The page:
An article from the Cathedral Times
by Dean Sam Candler
This past Sunday was both glorious and awkward, full of joy but also touched with anger and pain. I loved being here, and I enjoyed preaching about bobbing canoes! (Click here for the text of that sermon.) At least some of what I said bears repeating. Acknowledging Homecoming Sunday, I asked the question, “So, what is ‘Home’?”
Maybe “Home” is that place where we fall out, and then we get back in. Remember, despite our pleasant memories of what home is, homes—families—are also difficult. Home is where families sometimes do throw us off the boat.
“Home” can be a complicated place. Some of us may think we have pleasant memories of home, but others of us do not. Why would Joseph, for instance, ever have wanted to go back home, to where his brothers had abused him? Would someone call his family a “biblical example” of happy family life?
Yet, “Home” is also where families pull each other back out of the water. Remember, there were two brothers of Joseph, Reuben and Judah, who persuaded the other brothers not to do more harm to poor young Joseph.
So, here at the Cathedral, we do something else on this “Homecoming Sunday.” We baptize people. We plunge people into the water, and we pull them back out. (This little font does not give us enough room to fully immerse people into the water, but we would if we could.)
Because baptism shows us what true “home” is. Home is where we fall in the water. Home is where we get wet and sloppy and messy. Home is where our family members, our community, bob us up and down on canoes. We are dancing elegantly one moment, and then being thrown off crazily the next moment. Home is where we fall off.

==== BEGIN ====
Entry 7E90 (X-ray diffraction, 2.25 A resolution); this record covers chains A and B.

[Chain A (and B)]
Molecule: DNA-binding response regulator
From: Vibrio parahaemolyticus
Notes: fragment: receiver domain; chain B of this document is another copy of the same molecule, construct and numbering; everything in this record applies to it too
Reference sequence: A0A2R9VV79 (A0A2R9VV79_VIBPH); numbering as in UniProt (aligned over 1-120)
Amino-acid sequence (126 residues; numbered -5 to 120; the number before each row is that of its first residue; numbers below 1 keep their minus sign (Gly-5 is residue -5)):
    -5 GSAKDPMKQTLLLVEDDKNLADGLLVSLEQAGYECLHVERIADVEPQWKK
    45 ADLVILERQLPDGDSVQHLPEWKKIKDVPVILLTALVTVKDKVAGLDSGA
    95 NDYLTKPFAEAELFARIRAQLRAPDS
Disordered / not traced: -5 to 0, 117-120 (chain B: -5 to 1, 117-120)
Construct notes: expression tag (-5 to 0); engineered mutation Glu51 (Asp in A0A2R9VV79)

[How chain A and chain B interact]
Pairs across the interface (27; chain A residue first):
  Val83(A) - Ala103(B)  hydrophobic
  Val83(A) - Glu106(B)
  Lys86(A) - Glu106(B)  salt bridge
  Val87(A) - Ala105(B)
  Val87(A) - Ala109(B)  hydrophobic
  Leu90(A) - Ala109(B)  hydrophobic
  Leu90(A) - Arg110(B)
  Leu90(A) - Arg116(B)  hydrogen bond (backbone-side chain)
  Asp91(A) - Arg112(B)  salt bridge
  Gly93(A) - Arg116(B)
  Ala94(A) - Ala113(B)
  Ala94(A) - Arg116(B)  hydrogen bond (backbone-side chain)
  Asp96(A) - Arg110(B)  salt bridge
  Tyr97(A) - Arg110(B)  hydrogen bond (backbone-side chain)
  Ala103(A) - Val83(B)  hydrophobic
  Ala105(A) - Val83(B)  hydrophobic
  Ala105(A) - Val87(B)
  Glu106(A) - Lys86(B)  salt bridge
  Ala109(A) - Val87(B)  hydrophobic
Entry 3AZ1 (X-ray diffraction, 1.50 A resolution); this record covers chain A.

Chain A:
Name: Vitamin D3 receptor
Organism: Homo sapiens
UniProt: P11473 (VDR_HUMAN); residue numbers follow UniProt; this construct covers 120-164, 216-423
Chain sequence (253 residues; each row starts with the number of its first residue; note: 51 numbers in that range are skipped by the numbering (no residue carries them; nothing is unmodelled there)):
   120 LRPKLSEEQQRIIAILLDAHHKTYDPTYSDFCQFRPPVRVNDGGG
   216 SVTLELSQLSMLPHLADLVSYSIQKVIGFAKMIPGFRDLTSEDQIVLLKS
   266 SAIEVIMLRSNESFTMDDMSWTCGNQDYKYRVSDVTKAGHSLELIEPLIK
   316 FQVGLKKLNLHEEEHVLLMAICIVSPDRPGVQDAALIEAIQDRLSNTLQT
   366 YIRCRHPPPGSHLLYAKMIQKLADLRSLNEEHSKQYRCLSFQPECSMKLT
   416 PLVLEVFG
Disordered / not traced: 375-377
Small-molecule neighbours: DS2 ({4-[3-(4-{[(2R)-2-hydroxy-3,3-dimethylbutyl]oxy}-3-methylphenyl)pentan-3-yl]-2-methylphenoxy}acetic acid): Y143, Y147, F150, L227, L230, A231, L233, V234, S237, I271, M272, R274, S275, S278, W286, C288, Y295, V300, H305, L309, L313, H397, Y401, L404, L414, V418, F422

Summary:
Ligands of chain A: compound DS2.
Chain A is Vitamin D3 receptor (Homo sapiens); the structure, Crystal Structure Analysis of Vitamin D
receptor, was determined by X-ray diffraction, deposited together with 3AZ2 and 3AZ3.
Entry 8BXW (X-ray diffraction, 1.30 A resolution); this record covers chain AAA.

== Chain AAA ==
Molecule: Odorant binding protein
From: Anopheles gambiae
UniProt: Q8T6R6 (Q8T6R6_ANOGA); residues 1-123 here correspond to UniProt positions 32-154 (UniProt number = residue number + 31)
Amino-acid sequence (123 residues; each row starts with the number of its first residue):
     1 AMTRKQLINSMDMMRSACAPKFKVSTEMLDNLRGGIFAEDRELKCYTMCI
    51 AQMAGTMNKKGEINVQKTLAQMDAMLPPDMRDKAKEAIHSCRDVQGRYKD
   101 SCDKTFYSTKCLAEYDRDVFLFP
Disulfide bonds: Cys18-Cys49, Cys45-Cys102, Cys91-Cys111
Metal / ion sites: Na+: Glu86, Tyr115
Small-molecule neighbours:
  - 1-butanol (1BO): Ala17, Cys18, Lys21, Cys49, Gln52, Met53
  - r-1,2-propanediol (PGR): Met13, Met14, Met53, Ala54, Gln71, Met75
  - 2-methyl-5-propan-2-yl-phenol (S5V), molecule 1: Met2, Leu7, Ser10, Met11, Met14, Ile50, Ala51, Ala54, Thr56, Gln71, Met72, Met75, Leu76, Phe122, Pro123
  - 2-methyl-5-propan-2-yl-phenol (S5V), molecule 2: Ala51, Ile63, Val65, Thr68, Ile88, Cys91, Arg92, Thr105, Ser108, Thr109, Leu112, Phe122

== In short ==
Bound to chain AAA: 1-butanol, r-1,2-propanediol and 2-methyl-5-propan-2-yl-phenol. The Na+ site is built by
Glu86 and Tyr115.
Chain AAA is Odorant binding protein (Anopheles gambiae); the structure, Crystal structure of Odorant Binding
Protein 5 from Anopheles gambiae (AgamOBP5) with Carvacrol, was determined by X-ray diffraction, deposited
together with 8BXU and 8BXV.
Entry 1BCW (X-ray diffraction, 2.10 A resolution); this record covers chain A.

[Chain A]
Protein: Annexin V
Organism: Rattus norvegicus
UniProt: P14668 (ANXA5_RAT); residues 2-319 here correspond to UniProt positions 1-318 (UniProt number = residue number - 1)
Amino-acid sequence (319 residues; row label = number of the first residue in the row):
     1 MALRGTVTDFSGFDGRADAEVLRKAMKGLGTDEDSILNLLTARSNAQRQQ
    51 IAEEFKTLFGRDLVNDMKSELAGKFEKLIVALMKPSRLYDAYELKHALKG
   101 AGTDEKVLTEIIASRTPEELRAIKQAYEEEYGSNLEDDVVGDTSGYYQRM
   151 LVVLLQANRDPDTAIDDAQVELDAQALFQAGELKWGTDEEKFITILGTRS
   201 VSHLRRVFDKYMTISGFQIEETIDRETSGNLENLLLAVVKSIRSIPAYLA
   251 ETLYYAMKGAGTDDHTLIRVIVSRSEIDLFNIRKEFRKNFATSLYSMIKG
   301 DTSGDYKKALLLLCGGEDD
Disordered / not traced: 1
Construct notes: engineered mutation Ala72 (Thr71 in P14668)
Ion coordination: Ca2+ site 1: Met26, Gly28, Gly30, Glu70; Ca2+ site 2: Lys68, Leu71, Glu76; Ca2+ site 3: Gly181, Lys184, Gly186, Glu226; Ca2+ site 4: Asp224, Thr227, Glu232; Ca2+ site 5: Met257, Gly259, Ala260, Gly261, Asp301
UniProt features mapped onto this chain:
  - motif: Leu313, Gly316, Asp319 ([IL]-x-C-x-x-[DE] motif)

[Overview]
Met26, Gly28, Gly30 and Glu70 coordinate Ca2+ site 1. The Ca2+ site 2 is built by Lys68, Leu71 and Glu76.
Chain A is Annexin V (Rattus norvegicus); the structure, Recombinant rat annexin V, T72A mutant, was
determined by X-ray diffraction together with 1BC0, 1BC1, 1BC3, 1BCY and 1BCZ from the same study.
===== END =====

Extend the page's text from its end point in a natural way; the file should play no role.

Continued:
And home is where, when we fall off, our loved ones fall off, too. Yes, when we fall off, our partners and loved ones fall off, too. We all do. Home is where we have the courage to bounce around, up and down, back and forth.
Furthermore, home is also where we have the courage to step deliberately out of the boat, and try to walk on the water, like Peter did. Home is where Jesus fully knows that we will get wet. We will sink. Home is where Jesus lifts us up out of the water. Home is where we lift each other up out of the water.
Some of you know that I was also recognizing another issue there. For a lot of Americans, this country does not feel like home. How can some of our country’s great diversity of people feel at home, when hate groups and racist groups mass upon Charlottesville? Last weekend, we were painfully reminded that racism and violence still seem determined to kick people out of the boat. So, even though we witness to inclusion and community here at the Cathedral, even though we welcome all people home to this holy place, we also acknowledge the anger and pain of those who are being reviled and excluded by various hate groups.
I am looking forward to a tremendous and powerful year here at the Cathedral of St. Philip. We are baptizing and thriving. We are dying to the old life and being reborn into a new one. That new life includes the full diversity of all God’s people. This cathedral parish is a home, a house of prayer, for all people. Join us!
The Very Reverend Samuel G. Candler
Dean of the Cathedral of St. Philip